Lisztomania: DSCH

Autobiography in music first became popular during the Romantic era but can be seen in instrumental music from the Modern and Contemporary eras as well. Writing music about one’s own life gave composers an outlet to process emotions and also acted as a source of powerful emotions that could be written into melodies.

One of the most notable works of autobiographical music is Russian composer Dmitri Shostakovich’s String Quartet No. 8 (1960). It is dedicated to the “victims of fascism and war,” and, being that Shostakovich lived in the USSR under the communist regime, it makes sense that he would have felt inclined to dedicate a piece to the victims of Soviet oppression. Upon closer analysis, it is clear that this work is dedicated to a specific victim of fascism and war: Dmitri himself. In 1960, Shostakovich reluctantly joined the Communist Party and, in trying to cope with his decision, decided to compose an autobiographical quartet. Having lived under the rule of leaders such as Lenin, Stalin and Khrushchev, Shostakovich was certainly a victim of repressive regimes. Stalin even appointed Shostakovich to work as a composer of the Soviet Union, where he was practically enslaved to write nationalist music lacking personal expression.

The main theme of the quartet is a series of four notes first played by the cello and then canonically repeated by all four instruments. The notes — D, E-flat, C B — correspond to the German note names D, S, C and H. In German, Shostakovich’s name is spelled “Schostakowitsch,” thus making the DSCH pattern his initials (sometimes described as his ‘musical signature’). The second movement erupts out of the first in a complete frenzy. The DSCH motif is heard throughout this movement, which is representative the of conflict in Shostakovich’s mind. The third movement is more tame, and is written as a waltz. About halfway through this movement, the cello has a lyrical solo passage very high in its register while the two violinists mimic the haunting sound of an air-raid siren in the background, which is an homage to the fear that war instilled in Shostakovich. The fourth movement begins with the first violinist holding a single tone while the other three instruments play a series of three accented notes over and over again, which is meant to represent Soviet officials or Nazi soldiers banging on Shostakovich’s door. This movement eventually progresses into a series of chilling and beautiful harmonies that seem uncharacteristic of the work, which, up until that point, had been largely dissonant. The final movement is a reprise of the first movement, potentially representing the mournful conclusion of his life.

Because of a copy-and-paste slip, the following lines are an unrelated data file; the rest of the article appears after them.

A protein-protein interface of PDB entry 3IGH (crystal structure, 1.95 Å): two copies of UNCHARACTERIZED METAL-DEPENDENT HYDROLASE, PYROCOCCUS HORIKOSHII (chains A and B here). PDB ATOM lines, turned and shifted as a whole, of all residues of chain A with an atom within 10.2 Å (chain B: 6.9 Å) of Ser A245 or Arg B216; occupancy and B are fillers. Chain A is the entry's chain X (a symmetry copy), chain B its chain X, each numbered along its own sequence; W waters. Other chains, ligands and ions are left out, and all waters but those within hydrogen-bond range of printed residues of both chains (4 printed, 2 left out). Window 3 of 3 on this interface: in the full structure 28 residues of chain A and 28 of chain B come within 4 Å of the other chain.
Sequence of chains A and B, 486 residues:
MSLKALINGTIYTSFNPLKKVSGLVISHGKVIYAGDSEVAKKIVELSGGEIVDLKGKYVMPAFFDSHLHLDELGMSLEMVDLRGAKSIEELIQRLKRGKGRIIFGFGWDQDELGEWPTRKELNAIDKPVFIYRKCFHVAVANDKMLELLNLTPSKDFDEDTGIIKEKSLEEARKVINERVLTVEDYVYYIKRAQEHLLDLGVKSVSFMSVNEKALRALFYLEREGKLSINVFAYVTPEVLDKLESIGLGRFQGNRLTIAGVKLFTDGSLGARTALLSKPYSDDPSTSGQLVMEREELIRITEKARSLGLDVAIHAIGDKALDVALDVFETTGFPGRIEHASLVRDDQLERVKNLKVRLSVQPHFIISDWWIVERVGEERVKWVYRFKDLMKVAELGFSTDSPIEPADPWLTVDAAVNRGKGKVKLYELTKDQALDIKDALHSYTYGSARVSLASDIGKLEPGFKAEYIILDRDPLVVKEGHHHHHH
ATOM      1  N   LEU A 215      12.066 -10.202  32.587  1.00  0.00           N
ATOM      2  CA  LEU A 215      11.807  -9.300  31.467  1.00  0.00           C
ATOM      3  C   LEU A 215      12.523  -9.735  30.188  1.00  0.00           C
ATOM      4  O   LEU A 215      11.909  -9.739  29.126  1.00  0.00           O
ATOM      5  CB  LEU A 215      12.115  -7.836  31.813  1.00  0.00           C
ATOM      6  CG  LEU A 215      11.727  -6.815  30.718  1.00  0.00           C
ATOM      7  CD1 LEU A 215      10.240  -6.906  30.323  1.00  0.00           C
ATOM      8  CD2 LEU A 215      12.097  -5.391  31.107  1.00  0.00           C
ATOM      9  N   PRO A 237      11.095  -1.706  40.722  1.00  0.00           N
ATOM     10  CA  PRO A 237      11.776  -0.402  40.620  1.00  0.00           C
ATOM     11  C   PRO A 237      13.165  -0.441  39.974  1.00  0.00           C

The autobiographical references certainly do not end there. This work transmits a depth that is rarely found in instrumental music. Many scholars have done extensive analysis of this work; some of whom have concluded that it may have been written with the intent of being a suicide note, despite Shostakovich’s not actually having committed suicide.

Suggested Listening:

Shostakovich String Quartet No. 8 (1960)